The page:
I'm hearing all kinds of interesting questions and comments. I've decided to address the more common ones here. Below is a list of things that people have actually said to me, so i'm not just pulling things out of my butt. I feel like they reflect the general level of awareness and affection surrounding esk8s, so i'm not going to water them down. 

What's the point of having motors on a skateboard? Doesn't that just take the fun out of it? 

No, it does not. For longboarders who ride for more than just pleasure, it strips everything but the fun out of it. If you are already riding a longboard as a means of travel or commuting, now you can do it without getting sweaty. Not having to push isn't a bad thing, and being able to accelerate up hills is nothing but fun. 

Who would want to commute on a longboard? Just get a car.

People who are environmentally conscious individuals who would prefer not to contribute to the pile of greenhouse gasses already in the atmosphere just so they can get a few miles down the road. People who are looking for a more exhilarating way to get around town. People who for whatever reason, have decided that a car or bicycle or whatever else just isn't for them, as is their right. Never mind the absolute arrogance of such a statement. 

People on electric skateboards are just lazy. 

By that logic, people in cars are just lazy. People on busses are lazy. People should just walk everywhere and stop being so lazy. Anyone who doesn't agree with you has some kind of problem. I get it. I suppose if you're standing on a stick with wheels and you don't have to push it, you're somehow cheating and deserve to be chastised like a child.

It takes more skill and more awareness to ride an esk8 than you might think. Lazy never enters the picture. Lazy would be not taking the time and effort to learn how to do something new and interesting and just getting into your car like you always have. 

There's also a whole other aspect to this. Some people simply can't push a board anymore because of injuries. However, they are able to maintain a stance and ride with no issue and do so for long periods of time.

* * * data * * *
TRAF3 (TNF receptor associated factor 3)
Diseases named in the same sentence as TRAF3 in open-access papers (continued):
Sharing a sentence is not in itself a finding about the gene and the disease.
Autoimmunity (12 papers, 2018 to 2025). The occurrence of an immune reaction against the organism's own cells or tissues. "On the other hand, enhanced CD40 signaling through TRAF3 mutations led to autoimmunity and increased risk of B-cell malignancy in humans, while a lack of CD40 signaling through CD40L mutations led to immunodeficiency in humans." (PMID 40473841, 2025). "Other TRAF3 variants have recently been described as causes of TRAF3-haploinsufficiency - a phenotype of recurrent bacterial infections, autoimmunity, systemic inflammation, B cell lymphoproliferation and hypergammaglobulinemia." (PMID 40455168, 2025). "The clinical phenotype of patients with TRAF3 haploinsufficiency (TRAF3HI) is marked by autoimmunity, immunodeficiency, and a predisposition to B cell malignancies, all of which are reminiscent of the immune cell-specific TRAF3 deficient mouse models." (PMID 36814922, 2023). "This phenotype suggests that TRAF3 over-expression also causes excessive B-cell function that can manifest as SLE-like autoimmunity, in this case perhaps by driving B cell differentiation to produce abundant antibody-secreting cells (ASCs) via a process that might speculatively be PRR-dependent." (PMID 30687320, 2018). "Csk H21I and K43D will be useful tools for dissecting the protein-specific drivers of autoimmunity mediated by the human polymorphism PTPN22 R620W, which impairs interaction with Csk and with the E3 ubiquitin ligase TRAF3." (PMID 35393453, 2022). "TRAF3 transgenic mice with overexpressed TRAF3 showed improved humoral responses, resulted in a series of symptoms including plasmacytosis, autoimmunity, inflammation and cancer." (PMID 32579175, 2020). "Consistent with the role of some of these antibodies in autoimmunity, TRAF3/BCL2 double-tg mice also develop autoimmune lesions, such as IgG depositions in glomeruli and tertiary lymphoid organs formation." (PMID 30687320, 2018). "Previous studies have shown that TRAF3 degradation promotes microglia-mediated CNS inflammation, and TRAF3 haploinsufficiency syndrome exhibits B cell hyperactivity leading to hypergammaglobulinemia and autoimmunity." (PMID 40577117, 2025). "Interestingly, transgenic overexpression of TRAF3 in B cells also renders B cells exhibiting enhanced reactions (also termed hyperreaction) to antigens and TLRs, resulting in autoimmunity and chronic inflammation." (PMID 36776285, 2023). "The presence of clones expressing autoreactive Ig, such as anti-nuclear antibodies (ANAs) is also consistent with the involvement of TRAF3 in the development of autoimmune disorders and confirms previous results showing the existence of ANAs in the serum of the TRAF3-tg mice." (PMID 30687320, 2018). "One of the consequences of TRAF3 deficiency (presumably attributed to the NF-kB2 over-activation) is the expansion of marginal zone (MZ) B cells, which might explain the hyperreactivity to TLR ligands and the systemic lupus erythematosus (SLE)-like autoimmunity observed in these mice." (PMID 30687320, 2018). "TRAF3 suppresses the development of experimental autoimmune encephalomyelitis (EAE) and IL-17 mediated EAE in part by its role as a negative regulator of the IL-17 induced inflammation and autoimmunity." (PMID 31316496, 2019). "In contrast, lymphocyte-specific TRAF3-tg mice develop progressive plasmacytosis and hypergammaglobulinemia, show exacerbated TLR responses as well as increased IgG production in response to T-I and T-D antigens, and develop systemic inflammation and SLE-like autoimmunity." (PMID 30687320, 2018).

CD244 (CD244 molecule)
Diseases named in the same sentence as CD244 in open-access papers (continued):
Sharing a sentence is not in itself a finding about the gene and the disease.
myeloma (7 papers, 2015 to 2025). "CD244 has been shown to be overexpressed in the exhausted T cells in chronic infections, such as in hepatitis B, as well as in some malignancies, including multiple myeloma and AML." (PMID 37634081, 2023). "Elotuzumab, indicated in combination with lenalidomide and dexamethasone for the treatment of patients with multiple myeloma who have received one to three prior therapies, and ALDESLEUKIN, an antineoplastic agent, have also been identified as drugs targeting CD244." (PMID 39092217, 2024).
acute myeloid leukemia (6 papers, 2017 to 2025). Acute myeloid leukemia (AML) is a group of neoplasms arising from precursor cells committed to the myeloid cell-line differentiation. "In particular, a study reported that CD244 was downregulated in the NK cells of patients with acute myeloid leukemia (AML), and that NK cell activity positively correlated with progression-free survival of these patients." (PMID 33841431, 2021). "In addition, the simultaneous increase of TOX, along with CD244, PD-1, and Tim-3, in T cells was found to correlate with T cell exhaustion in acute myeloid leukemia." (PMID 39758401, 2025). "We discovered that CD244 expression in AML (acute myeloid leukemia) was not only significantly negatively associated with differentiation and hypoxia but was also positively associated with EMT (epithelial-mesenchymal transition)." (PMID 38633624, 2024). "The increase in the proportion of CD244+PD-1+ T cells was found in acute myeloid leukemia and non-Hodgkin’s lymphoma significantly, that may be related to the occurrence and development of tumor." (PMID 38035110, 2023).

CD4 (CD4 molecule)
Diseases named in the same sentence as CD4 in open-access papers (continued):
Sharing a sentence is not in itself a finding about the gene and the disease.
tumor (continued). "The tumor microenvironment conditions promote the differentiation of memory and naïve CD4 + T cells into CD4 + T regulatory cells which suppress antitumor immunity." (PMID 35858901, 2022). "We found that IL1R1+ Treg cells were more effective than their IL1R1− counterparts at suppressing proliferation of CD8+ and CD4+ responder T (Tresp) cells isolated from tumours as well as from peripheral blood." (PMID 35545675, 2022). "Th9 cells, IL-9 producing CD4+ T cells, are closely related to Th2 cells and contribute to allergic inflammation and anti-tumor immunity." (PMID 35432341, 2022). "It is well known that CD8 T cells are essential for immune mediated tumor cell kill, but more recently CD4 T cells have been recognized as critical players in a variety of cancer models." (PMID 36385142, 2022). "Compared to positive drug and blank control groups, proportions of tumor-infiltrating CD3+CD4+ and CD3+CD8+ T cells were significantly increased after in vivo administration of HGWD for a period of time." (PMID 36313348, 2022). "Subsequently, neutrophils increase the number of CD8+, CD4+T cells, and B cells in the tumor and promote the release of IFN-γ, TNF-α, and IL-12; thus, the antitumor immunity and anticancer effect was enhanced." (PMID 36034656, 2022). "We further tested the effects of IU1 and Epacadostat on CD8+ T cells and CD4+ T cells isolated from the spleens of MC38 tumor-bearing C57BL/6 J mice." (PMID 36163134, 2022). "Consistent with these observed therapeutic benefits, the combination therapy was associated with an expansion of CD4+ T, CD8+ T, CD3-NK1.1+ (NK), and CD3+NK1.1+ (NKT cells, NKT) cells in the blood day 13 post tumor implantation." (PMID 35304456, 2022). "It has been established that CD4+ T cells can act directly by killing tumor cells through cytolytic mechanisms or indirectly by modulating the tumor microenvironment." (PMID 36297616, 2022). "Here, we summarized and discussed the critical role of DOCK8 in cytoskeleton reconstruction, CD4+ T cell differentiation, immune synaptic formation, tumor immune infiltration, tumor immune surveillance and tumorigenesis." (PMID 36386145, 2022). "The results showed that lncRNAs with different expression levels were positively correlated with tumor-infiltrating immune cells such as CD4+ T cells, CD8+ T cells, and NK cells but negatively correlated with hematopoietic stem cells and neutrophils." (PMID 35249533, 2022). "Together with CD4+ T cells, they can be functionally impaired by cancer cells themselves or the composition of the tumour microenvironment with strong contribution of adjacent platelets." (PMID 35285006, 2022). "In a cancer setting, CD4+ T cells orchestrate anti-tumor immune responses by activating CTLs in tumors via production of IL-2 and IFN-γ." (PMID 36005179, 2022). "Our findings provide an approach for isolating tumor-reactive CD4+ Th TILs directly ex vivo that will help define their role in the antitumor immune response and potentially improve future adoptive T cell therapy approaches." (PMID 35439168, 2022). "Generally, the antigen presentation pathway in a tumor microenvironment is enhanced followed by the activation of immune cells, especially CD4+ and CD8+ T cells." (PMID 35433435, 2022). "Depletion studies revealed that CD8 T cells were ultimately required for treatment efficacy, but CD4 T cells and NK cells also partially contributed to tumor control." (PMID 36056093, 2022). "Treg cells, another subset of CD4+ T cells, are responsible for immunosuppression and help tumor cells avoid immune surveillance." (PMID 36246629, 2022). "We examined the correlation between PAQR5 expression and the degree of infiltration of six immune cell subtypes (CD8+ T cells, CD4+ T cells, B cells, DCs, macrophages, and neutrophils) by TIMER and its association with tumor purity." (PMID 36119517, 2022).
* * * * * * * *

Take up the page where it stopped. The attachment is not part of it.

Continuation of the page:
Longboards and whatever don't belong in bike lanes. Bikes belong in bike lanes. Now GTFO!

Alternative transportation methods are happening regardless of your own personal politics. Hostility isn't going to eliminate the situation. That crazy horseless carriage is real, we really do hang in the air in tin cans with wings, gasoline really is going away little by little, money actually is mostly electronic now, and personal electric vehicles are happening. You're desire to own the entire strip of asphalt designated for bicycles and keep it all to yourself is irrelevant. 

Just stick to the sidewalks and stay out of the streets.

Sidewalks are not always the best option. Sidewalk availability is still an issue on busy four lane roads in some areas where bike lanes exist. Sidewalks also put more wear and tear on skateboards and longboards than asphalt does. Maybe cyclists should stick to the sidewalks? That idea is silly though, right? When you consider the performance characteristics of most esk8s, the sidewalk makes very little sense on main roads when a bike lane is available and almost no sense at all in neighborhood streets. So instead of using a lane that's designed for smaller, one person vehicles that are slower than cars and faster than people in which we can mesh perfectly with bicycle traffic, we're supposed to clack clack clack down a sidewalk filled with people walking their dogs and waiting for the bus. Gotcha.